Wednesday, January 14, 2009
Goodbye, Number Six
Patrick McGoohan, the brilliant actor who starred in The Prisoner, died at age 80.
I first discovered the 1960s TV show when I was in high school. It was one of those old British programs you'd see on public television like Doctor Who or EastEnders and you'd think just how wonderful and unique they were and how nothing on American TV compared with them.
The concept for The Prisoner was pure genius: a secret agent is knocked out and wakes up in a mysterious, quaint-looking village, aptly named The Village. The prisoners and even their captors are assigned numbers and go about their confined existences monitored and scrutinized. It was more than just a show about people in a prison - larger themes were explored, such as freedom, society and submission to authority.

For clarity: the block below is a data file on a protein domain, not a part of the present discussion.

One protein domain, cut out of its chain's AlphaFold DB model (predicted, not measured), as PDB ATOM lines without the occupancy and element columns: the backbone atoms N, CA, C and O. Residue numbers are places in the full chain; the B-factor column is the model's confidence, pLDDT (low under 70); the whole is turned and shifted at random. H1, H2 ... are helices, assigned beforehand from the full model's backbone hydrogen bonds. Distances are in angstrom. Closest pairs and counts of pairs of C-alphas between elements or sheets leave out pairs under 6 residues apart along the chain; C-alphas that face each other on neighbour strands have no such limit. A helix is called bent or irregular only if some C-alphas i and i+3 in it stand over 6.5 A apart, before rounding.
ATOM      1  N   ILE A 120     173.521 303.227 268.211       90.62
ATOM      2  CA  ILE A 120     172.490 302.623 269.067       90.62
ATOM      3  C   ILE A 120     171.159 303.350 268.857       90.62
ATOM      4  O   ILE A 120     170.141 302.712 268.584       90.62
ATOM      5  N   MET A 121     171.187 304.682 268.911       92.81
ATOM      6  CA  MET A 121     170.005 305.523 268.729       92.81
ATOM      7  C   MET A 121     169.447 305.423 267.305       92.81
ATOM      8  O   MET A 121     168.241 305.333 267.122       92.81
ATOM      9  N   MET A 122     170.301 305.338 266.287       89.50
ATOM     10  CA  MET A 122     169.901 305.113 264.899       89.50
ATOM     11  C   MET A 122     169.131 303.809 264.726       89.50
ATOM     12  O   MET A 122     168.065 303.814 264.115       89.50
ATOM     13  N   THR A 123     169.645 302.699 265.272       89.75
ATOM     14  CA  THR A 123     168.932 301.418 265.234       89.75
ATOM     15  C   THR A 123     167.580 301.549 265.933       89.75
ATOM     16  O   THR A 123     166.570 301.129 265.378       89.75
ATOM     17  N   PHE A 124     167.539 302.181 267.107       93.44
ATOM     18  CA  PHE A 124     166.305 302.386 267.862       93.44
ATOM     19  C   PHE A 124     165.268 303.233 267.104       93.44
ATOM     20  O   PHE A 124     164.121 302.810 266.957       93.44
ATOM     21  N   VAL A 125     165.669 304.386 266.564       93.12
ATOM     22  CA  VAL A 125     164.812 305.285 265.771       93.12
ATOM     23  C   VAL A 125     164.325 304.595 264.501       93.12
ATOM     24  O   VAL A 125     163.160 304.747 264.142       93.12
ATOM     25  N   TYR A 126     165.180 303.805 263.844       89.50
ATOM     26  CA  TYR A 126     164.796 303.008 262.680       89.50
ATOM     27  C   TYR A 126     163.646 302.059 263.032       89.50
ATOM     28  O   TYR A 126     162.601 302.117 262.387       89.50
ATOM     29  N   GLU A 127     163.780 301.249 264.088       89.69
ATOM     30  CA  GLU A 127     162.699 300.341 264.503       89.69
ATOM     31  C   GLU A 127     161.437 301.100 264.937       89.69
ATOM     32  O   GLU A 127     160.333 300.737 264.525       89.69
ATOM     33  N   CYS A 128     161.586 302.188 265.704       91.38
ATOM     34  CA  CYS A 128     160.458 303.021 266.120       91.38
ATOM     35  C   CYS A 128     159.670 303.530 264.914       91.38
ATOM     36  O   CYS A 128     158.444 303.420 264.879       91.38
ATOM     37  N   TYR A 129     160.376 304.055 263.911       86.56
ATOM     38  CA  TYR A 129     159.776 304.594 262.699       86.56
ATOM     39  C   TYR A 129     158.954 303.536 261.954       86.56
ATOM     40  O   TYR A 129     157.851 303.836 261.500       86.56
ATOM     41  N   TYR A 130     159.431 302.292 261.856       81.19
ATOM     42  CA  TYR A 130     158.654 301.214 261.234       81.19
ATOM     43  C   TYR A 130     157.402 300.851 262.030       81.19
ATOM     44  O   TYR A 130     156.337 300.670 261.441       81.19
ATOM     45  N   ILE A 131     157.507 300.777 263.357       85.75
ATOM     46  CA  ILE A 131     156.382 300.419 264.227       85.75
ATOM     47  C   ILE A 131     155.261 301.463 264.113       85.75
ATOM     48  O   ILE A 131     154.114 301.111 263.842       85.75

McGoohan, who played the titular hero Number Six, made the show enjoyable. Leo McKern, a fine actor who portrayed McGoohan's nemesis in a few episodes also added to the series as a functionary who tried breaking Number Six's resolve.
The Prisoner's kooky surrealism was indicative of the 1960s, as were the main themes, yet the show was McGoohan's best acting work. One of my favorite episodes was "Hammer into Anvil" where Number Six drives his captor insane out of revenge for the death of a female prisoner. It shows a different Number Six, one that did not let the system break him, one where he manipulates the paranoia and distrust of authority to his advantage. I don't think any actor could have pulled off the role as great as McGoohan did, with a genteel class and unflappable elegance as a prisoner who knows he's being toyed with, but combats that with the English stiff-upper-lip attitude of soldiering on.
McGoohan's show was one of the best on TV; a dynamic portrayal of authority and society played against a warped Alice in Wonderland looking glass of The Village, roaring weather balloons and midget butlers.